How do you completely renovate a century-old townhouse in just eight months? With careful planning says Karl Büttner ’87. Büttner is part of a group of MIT Sigma Chi alumni including Doug Bailey ’72, Josh Littlefield ’81, Mike DeLaus ’82, Mark Curtiss ’87, Dan Craig ’03, Tom Altmann ’15, and many others, who helped to facilitate the renovation of the fraternity’s house at 532 Beacon Street. The renovation of the over 10,000 square foot house was completed in record time for a good reason. “We wanted to make sure we displaced students for as short a time as possible,” Büttner says.
Though the renovation of the Sigma Chi house was completed in less than a year, fundraising for the project started many years before with assistance from the Independent Residence Development Fund (IRDF), which helps MIT’s many Fraternities, Sororities, and Independent Livings Groups (FSILGs) maintain and support their communities through grants and loans. “These loans were critical because it allowed our alumni donors to make their contributions over a several year period, but allowed us to pay the contractors now. Without that, projects like ours wouldn’t be possible,” says Büttner.
The Sigma Chi house, which was built in 1900, first became home to Sigma Chi—the Institute’s oldest continuously operating fraternity—in 1919. Aside from smaller renovations over the years, few major updates had been made to the house over its long history. “The house still had its original curved windows,” explains Büttner. The extensive renovation of the townhouse returned it to its original 1900 glory, while adding a fifth floor and making it a modern building with state of the art energy efficiency, accessibility, and life safety systems.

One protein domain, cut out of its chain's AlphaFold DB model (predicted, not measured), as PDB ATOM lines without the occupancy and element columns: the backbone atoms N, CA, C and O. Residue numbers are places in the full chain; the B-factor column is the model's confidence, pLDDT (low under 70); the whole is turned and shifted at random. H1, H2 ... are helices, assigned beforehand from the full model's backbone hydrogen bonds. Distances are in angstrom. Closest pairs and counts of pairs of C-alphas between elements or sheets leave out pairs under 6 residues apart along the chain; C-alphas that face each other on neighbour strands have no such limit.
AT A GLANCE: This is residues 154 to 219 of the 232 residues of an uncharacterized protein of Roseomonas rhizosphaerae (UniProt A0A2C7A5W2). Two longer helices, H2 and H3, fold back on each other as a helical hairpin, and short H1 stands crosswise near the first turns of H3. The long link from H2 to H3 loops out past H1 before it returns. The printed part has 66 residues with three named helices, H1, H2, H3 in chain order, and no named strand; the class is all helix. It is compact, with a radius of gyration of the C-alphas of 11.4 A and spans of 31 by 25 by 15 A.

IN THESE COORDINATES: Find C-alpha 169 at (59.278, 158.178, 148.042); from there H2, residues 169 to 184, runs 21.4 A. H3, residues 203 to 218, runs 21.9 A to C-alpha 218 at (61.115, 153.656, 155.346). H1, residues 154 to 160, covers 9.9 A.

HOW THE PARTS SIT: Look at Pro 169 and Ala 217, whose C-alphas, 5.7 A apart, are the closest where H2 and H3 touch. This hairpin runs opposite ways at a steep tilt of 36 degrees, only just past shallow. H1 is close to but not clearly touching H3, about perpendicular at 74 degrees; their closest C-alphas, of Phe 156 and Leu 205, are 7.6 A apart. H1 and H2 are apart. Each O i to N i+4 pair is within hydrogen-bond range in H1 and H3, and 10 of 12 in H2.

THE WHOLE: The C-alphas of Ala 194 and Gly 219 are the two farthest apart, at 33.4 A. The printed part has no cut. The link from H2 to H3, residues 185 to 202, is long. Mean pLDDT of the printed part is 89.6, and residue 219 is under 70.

This meticulous renovation of the townhouse caught the eye of the Boston Preservation Alliance, a nonprofit organization that aims to protect and improve the quality of Boston’s “distinct architectural history.” The society named the Sigma Chi house one of its Preservation Achievement Award Winners for 2015. But the awards didn’t stop there—of the 10 winners for 2015, Sigma Chi was named the fan favorite, thanks to the daily voting of many MIT and Sigma Chi alumni. “The big award was the preservation award, but it was a fun icing on the cake to win the fan favorite,” Büttner says.
For Büttner and members of the FSILG community, the renovation of the Sigma Chi house isn’t just a triumph in preservation of a building, but of a way of life for many MIT students. “This project was only possible because alumni felt so strongly about the importance about continuing to provide environments such as our fraternity,” Büttner says. “It was about alumni believing that it’s critically important to continue to offer these outside-of-the-classroom learning environments for future generations of MIT students.”
Learn more about the extensive renovation and see a full tour of the house at 532 Beacon St.